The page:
Virginia Tech has named its Department of Aerospace and Ocean Engineering in honor of alumnus Kevin Crofton (left above), president and chief executive officer of SPTS Technologies, in recognition of his philanthropy. Crofton, a native of Fincastle, Virginia, has committed $14 million to the department that will bear his name and $1 million to the university’s Division of Student Affairs. “Kevin’s generosity is both humbling and inspiring,” says Virginia Tech President Tim Sands. “It opens up tremendous new possibilities for one of our academic departments and will benefit all our students by funding experiential learning programs.”
Crofton aspired to be an astronaut — following in the footsteps of his heroes, Neil Armstrong, Chuck Yeager, and Chris Kraft, who is also a Hokie — leading him to study to become an aerospace engineer. He earned his bachelor’s in aerospace and ocean engineering in 1982, holds an MBA in international business from American University, and heads a global semiconductor and microelectronic device manufacturing company headquartered in the United Kingdom. “I chose Virginia Tech because it has one of the best aerospace programs in the country,” says Crofton, reflecting on his decision to attend the university. “The education I received is one that taught me to be inquisitive, data-driven, and respectful of science. The social environment exposed me to different people, cultures, and views of life.”
The 55-year-old aerospace engineer further describes his collegiate experience at Virginia Tech as providing him with the foundation to have a successful professional and personal life, in addition to a platform from which to make a positive impact on the world. During the first decade of his career, Crofton worked on U.S. Department of Defense and commercial programs in propulsion for United Technologies, including Boeing’s Inertial Upper Stage Program, which positioned satellites in geosynchronous orbit from the space shuttle.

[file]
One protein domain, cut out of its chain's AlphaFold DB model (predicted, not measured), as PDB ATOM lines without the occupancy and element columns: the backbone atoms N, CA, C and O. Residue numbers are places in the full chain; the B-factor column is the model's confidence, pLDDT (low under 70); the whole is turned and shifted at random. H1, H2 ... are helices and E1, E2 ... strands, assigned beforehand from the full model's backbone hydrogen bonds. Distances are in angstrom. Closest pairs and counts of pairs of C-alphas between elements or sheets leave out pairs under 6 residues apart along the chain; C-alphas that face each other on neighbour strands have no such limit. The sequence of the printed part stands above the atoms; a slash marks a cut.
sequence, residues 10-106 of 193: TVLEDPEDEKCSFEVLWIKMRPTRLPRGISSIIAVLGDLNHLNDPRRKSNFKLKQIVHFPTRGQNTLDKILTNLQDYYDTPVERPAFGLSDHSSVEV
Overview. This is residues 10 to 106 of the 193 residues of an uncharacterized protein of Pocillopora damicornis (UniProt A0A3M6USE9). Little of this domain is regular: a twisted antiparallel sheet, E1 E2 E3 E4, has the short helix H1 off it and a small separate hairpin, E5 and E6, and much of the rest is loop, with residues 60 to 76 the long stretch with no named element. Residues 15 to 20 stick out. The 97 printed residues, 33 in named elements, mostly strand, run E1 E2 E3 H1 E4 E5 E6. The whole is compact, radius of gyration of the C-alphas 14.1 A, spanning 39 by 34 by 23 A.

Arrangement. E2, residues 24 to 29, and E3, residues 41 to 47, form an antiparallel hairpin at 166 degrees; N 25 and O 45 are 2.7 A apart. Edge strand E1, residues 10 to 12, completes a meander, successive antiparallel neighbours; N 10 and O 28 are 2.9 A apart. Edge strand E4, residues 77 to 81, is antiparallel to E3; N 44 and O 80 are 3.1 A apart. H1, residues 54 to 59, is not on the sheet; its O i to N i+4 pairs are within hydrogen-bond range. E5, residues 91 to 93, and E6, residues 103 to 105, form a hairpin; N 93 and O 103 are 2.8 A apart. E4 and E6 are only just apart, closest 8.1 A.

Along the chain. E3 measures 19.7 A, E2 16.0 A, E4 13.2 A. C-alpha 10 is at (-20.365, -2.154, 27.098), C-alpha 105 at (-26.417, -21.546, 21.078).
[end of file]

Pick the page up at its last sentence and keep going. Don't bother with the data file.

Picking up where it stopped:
“Kevin’s gift will heighten the aerospace and ocean engineering department’s role at the university,” says Don Taylor, interim dean of the College of Engineering. “With a gift of this size, we can enhance learning for our engineering students and allow faculty, students, and staff to collaborate on cross-cutting, complex research projects.” The Rolls-Royce Commonwealth Professor of Marine Propulsion and Department Head Eric Paterson added that “to be one of the few named aerospace and ocean engineering departments will increase our stature on a national and global level.”
The Kevin Crofton Department of Aerospace and Ocean Engineering has more than 550 undergraduate students and 160 graduate students enrolled. Its faculty and students are engaged in numerous areas of research, with annual expenditures of more than $8 million. Departmental facilities include wind tunnels, a flight-test runway and hangar, and an advanced power and propulsion laboratory.
The $1 million Crofton directed to Student Affairs is the largest cash gift ever made to that division and will benefit initiatives through VT Engage, Virginia Tech’s service-learning and civic-engagement center.
“Kevin is an extraordinary leader, alumnus, and human being, with a profound commitment to and modeling of Ut Prosim (That I May Serve),” Vice President for Student Affairs Patty Perillo said, referring to the Virginia Tech motto. “His gift will make an extraordinary difference, allowing more students to serve and understand what it means to serve.”
“In many ways Ut Prosim is an extension of the values I live by and a humble expression of my desire to make a difference,” Crofton remarks. “I have always wanted to give back to Virginia Tech in a meaningful way – one that makes a significant contribution and will impact future generations.”